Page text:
I’m loving the frank discussion and particularly the herding cats comment. So right, but EHR vendors can do a lot better than they’re doing in most cases.

  • The number of clicks is not as important as whether the clicks take away your working memory. A click that does not seem to be related to the task at hand is far worse than two or three clicks that make sense. (Meditech, for example, has a hard-stop question, “save signature?” that no one I’ve talked to knows what it means, even Meditech.) Any doctor has 5-10 things he or she is thinking of at any moment. The way a family member looked menacing, the slightly abnormal bilirubin, the way a syncopal event was described, etc. You take one of those away with a counter-intuitive click and you might be killing somebody.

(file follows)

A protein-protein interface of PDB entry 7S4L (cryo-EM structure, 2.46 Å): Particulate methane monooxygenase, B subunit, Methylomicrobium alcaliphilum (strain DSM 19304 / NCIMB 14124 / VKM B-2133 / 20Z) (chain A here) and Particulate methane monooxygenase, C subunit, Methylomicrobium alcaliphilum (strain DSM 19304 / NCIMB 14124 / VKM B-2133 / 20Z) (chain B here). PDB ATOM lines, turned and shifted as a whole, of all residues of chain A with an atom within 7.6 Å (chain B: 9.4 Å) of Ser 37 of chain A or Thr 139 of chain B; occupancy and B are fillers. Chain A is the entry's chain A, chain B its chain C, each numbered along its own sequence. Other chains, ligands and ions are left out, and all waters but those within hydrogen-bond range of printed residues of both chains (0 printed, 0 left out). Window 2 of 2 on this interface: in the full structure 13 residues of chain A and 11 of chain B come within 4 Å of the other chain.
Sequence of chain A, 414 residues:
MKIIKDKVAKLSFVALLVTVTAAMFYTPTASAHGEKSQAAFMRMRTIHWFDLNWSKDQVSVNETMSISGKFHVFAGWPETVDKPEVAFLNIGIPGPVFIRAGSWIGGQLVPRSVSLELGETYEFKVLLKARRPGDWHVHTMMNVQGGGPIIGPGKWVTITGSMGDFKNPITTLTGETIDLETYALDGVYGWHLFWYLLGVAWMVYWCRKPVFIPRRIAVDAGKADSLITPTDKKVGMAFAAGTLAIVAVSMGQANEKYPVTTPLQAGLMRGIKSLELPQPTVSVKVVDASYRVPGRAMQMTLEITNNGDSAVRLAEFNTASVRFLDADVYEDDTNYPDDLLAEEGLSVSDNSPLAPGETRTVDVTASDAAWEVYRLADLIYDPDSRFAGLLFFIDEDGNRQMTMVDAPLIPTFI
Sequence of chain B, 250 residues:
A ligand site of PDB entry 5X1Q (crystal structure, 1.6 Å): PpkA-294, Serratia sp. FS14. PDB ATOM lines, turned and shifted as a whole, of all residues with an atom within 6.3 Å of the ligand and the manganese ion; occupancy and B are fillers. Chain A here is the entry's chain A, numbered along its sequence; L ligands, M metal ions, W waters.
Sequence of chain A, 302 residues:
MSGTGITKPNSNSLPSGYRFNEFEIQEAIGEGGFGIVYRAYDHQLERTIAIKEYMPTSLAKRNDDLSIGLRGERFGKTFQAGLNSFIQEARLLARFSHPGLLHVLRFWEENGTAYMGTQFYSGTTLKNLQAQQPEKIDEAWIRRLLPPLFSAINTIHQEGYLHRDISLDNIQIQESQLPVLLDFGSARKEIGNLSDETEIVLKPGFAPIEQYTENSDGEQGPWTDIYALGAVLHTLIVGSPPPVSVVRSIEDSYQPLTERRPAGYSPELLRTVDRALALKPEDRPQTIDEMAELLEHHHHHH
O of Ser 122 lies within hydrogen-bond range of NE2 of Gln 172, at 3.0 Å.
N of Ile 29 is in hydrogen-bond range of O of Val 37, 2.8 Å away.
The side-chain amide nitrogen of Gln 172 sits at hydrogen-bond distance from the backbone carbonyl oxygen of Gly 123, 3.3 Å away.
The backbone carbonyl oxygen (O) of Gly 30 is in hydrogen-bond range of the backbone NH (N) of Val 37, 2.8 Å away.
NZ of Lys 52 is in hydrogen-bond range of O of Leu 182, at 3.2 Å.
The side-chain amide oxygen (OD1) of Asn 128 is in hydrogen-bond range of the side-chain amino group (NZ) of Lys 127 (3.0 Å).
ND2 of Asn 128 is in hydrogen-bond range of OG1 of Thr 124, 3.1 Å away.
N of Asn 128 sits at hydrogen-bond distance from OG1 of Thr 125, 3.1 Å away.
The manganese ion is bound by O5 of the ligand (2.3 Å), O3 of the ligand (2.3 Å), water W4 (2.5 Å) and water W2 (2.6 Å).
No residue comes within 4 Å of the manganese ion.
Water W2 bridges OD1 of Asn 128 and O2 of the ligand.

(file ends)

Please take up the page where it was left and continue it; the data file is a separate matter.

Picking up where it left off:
Another problem is a lot of these systems were baked a long time ago. They have a lot of poured concrete to overcome to make any changes. And once you introduce a feature, you can’t take it away because somewhere there is someone who now absolutely requires it.

    There are some new companies out there doing things dramatically different. But meaningful use means hospitals can’t justify taking a chance on them. They’d rather put in truly bad software that doctors and nurses hate and accept productivity losses just to have some assurance they will painfully squeak through meaningful use like their peers. Why would you do the same thing over and over again and expect a different result?